Law Enforcement Leaders Hear Stories, Share Experiences at Hempstead Conference

Robert Brodsky

The heartbreaking memories all came flooding back last week for Lisa Tuozzolo of Huntington, the widow of former NYPD Paul Tuozzolo, who was shot and killed in the line of duty in the Bronx in 2016.

When Tuozzolo learned that FDNY paramedic Alison Russo had been stabbed to death in an unprovoked attack in Astoria, Queens, she thought of the first responder's family and how the pain they must be experiencing was all too familiar.

"Your heart breaks again," Tuozzolo, a former West Islip High School assistant principal, said Tuesday during Suffolk County Sheriff Errol Toulon Jr.’s second annual Executive Leadership Conference at Hofstra University. "And for me it breaks every single time because you can't help but think where that family is in the process of what they're going through. … It's really just one of those triggering experiences that brings you right back to the moment where you were."

The two-day conference, which was attended by roughly 200 law enforcement and business leaders, featured a variety of speakers who have overcome incredible personal and professional challenges, including Tuozzolo, Paralympian Rohan Murphy and former Phoenix police Officer Jason Schechterle, who endured a horrific 2001 car crash that left him with severe burns across 40% of his body.

Schechterle, who works as a motivational speaker, said what he has undergone taught him to appreciate the little things in life.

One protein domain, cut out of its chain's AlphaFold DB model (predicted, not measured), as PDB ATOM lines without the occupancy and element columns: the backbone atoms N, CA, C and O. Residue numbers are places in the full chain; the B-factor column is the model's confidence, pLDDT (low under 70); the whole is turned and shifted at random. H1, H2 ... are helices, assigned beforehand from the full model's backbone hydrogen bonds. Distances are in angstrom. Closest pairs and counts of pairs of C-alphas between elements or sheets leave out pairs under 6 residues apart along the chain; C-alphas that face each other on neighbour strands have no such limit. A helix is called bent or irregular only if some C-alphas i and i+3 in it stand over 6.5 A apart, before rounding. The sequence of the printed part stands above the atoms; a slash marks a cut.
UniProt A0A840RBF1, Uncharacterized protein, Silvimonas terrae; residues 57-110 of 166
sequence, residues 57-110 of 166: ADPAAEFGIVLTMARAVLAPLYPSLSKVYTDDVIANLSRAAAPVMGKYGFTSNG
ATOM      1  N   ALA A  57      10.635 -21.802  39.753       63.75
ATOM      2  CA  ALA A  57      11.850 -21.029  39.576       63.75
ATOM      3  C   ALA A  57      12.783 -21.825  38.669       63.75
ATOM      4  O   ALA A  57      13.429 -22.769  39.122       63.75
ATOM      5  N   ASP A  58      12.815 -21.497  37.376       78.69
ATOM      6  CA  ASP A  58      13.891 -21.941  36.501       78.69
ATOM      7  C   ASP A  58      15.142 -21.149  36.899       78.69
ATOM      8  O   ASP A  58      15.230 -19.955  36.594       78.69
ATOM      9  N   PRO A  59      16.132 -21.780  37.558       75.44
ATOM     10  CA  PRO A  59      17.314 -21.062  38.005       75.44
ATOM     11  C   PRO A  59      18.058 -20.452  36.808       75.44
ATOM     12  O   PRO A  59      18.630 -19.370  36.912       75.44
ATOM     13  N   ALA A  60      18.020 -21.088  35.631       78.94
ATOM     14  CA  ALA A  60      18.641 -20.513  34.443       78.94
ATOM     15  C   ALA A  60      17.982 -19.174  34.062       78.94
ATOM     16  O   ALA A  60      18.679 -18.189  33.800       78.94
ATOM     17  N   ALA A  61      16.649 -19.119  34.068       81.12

"As I stand here I would not trade places with anybody in this world," said Schechterle, who has had more than 50 surgeries as part of his recovery. "I would not change a single day of my life. I am the most blessed, lucky person in the world and I live my life full of gratitude every single day."

Toulon said he created the conference to bring together leaders in law enforcement so they could share ideas and experiences, but also hear those with personal stories to tell.

"We're trying to really bring different types of diverse individuals who are leaders in their own aspect," Toulon said.

"The pandemic has been a real challenge for the law enforcement community in hiring and retention, how we deal with our community, what messages we're delivering and how we work with our communities."

Former Nassau County Executive Laura Curran, who lost her reelection campaign last year to Republican Bruce Blakeman, spoke about her own decision to break with the administration of then-Gov. Andrew M. Cuomo during the COVID-19 crisis regarding how quickly local businesses and other facilities would reopen following the lockdown.

"I was not 100% in sync with the state," said Curran, who serves on the board of directors at Mount Sinai South Nassau Hospital and recently started a podcast. "My position is that people should be able to make decisions for themselves."

Tuozzolo, who described in vivid detail the moments after learning of her husband's murder, encouraged law enforcement officials in attendance to always remember those who gave their lives for the community.

"Let them know they're not forgotten," she said. "Why? Because tomorrow is never promised. And there is no excuse for not being the exemplary leader that you are."